Tuesday November 29, 2022
Man…gotta love social media. It brought an amazing excerpt to my feed today, written by Jeff Foster. It’s called ‘When You Try to Fix Me.’ (If you haven’t read it, here’s a link to the post that I shared in The ParenTween Connection Facebook group today.)
I remember as a kid when I’d share something that was frustrating me, my mom would frequently try to offer solutions to the situation. She was TOTALLY trying to help! But MAN did it piss me off! I couldn’t articulate it then, but I didn’t WANT a solution. When she offered it to me, I felt like she thought I couldn’t figure it out. Poor woman was seriously just trying to be helpful!
Recently, as I’ve been navigating some challenges, several friends have been in the same position my mom was back then: I share something frustrating, the friends offer suggestions or ideas in an effort to help me find my way through the muck.
So, it makes perfect sense that reading Jeff Foster’s post today struck a nerve. If you haven’t read it yet, allow me to except the last sentence:
“So stop trying to fix me, and please, love me instead, be present with me as I heal…”
When my friends have really, truly only been trying to help, I have felt diminished, as if I couldn’t figure it out myself. Or, depending on the situation, maybe there wasn’t actually ANYTHING that I could do – but I was still frustrated. To be honest, it’s gotten to the point that I just don’t share stuff like that with certain friends anymore – I know they mean well. But I just can’t handle the feelings that come up with them anymore.
And I’m a reasonably well-adjusted 40-something woman.
Imagine how the 14-year-old kiddo in your life feels. They likely don’t yet have the vocabulary to articulate their frustration.
You probably hear ‘You’re not listening to me!’ Or they knock down every word that comes out of your mouth, seemingly without even hearing what you’ve said. Or they just stomp into their bedroom and slam the door behind them.
And you’re left there, stunned, wondering what the heck just happened.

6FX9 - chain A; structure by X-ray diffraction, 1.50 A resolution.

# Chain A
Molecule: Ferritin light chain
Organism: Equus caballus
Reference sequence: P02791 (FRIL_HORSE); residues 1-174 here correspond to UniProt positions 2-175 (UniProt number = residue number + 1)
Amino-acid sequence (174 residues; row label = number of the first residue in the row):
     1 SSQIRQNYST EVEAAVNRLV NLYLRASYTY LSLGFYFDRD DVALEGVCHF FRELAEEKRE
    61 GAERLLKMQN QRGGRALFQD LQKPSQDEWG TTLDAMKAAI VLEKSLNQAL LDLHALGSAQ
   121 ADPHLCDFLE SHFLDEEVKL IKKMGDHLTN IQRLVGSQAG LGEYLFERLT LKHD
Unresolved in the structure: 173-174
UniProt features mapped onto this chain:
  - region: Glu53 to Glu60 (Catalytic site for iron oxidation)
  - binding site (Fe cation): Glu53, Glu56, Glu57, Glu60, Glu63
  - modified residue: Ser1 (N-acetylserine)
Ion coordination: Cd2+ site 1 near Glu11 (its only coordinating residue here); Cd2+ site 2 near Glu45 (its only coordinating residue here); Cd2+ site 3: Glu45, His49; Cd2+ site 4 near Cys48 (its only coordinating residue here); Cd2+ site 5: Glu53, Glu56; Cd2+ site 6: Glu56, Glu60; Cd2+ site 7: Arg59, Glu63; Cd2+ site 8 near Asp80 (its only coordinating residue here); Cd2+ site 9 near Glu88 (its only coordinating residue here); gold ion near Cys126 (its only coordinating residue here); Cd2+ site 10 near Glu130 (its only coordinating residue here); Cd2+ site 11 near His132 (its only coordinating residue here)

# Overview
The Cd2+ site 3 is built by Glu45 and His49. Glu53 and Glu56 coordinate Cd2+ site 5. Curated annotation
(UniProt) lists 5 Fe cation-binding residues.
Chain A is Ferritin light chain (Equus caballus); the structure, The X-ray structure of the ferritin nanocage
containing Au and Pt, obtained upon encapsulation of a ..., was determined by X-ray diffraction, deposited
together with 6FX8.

What likely landed for them, without you even THINKING it (never mind actually SAYING it), is that you don’t trust them to figure it out. You don’t think they can navigate the situation without you automatically offering a solution.
So, what’s an adult to do?
Next, count to thirty – give them space to at least START getting their thoughts out.
When you think they’re done, give them more space. You can ask a question about what they just shared, or you can invite them to continue with something like, ‘Tell me more.’ Keep inviting them to share as long as it takes for them to let it all out. Flat out ask them: is there anything else going on that would help me get the full picture?
Then, when you just can’t bite your tongue anymore, ask, ‘So, what do you plan to do about the situation?’
And when they inevitably say, ‘I don’t know,’ inquire, ‘Well, what options do you see on the table?’
And then, ‘What do you see as the pros and cons of one of the options?’
Continue guiding them through THEIR OWN THOUGHTS…
They may or may not ultimately ask for your insight. That’s their prerogative. But taking the opportunity to guide them through the muck of their thoughts and emotions gives them a chance to sort through the yuck, process the ups and downs, and practice coming to their own solution. And THAT, my friends, influences absolutely every aspect of their lives.